In Australia, every year, around 3100 women aged between 36 and 40 have a termination. That’s more than the 2900 women aged between 16 and 20 who have one.
That’s right. Abortion is more common among women in their late thirties than those in their late teens.
The surprising figures come from info collected by family planning organisation Marie Stopes Australia.
“There is often this myth with abortion that it is young women ‘in crisis’ who access the services,” Dr Catriona Melville, senior medical officer for Marie Stopes Australia, tells Mamamia.
“The reality is that roughly one in three to one in four women in Australia will need to access an abortion at some stage in their life. So we see women who are at various life stages.”
Teenage pregnancy just isn’t as common as it used to be. Dr Melville says this is due to “better education and access to safe and effective contraception”.
So what’s going on with women in their late thirties?
Dr Melville says some of them have recently had babies and have a lot going on in their lives.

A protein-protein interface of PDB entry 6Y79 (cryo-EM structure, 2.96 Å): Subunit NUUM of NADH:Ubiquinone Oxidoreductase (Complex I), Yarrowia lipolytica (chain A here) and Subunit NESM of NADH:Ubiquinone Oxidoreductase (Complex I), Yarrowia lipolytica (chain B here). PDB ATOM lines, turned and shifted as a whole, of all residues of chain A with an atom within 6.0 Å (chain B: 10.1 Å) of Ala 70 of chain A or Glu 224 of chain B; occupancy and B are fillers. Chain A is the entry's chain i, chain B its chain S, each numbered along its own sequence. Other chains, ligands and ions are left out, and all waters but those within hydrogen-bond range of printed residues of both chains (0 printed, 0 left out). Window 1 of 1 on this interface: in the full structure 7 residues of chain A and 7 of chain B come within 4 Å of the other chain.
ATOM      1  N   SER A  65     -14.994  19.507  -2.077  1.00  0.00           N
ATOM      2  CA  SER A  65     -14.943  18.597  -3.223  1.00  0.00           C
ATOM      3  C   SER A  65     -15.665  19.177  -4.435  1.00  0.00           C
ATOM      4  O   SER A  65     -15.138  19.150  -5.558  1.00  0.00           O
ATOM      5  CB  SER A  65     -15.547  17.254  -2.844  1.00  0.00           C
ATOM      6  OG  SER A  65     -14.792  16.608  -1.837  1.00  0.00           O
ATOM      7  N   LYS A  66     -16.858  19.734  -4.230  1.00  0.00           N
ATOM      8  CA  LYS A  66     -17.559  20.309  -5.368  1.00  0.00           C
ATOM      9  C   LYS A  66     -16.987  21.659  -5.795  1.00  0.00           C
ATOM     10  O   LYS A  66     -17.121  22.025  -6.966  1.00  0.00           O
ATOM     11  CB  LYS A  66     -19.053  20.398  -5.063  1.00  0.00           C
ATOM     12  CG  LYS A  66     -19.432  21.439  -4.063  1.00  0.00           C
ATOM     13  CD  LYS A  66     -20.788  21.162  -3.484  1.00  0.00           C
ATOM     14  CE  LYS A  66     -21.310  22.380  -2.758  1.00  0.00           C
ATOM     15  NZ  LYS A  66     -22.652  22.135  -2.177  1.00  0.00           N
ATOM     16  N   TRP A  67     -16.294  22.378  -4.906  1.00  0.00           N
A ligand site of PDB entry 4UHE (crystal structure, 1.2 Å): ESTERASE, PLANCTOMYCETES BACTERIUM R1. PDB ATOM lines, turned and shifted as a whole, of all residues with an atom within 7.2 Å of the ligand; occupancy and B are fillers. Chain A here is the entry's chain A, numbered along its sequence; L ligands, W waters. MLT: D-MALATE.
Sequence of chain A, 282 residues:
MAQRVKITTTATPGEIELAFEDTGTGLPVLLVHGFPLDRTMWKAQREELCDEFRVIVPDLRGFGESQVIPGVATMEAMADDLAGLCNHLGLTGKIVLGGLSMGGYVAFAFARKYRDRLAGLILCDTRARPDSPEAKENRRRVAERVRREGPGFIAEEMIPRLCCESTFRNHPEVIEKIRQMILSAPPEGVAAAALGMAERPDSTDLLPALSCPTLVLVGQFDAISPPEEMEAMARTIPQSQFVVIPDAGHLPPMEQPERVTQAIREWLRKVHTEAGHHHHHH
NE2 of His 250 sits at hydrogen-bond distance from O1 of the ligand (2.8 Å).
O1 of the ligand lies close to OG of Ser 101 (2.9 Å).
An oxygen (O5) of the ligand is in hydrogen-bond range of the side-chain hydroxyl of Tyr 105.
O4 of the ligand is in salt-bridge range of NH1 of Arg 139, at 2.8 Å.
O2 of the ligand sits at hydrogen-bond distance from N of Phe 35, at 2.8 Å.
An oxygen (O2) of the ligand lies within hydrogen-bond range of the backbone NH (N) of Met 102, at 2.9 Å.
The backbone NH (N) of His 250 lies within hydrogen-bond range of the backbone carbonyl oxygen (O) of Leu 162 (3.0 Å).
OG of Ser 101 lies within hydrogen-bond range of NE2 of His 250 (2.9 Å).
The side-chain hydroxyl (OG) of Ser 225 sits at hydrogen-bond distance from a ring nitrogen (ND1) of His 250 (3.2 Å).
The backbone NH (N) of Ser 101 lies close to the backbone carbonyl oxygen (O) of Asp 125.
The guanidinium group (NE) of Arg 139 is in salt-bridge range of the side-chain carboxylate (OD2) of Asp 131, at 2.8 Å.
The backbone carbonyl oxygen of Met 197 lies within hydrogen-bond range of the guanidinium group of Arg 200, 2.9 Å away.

“Contraception isn’t foremost in their minds,” she explains. “This is understandable, as caring for a newborn takes priority, especially for a first-time mum.”
Some women have been using contraception and it’s failed. Other women have believed that they didn’t have any chance of falling pregnant because of their age.
Dr Melville says although fertility does decline from the age of 36, it doesn’t mean there’s no risk of pregnancy.
“The recommendation is that you need to use effective contraception for two years after your last period if that happens when you’re under 50 years old, or for one year after your last period if this happens when you’re over 50. As a general rule, all women can stop using contraception when aged 55.”
For women who unexpectedly fall pregnant in their late thirties, the timing can be terrible. Most are mothers already, but many weren’t planning on having any more kids. They may feel they just can’t afford another child. They might worry about the impact on their existing children.
As well, some older women, especially those in their forties, have abortions for health reasons. That’s around 1200 women each year aged between 41 and 45, as well as 100 aged 46 or more.
“Pregnancy is higher risk when over 40,” Dr Melville explains. “A woman at this stage in her life is more likely to have hypertension or diabetes, for example. I have spoken to women who already have health problems and feel they can’t risk continuing with their pregnancies because they need to stay healthy for the family they already have.”
For many women, the decision to terminate their pregnancy is a tortured one.
“None of the patients that we see take their decision lightly. It’s deeply personal and can often be a difficult decision.”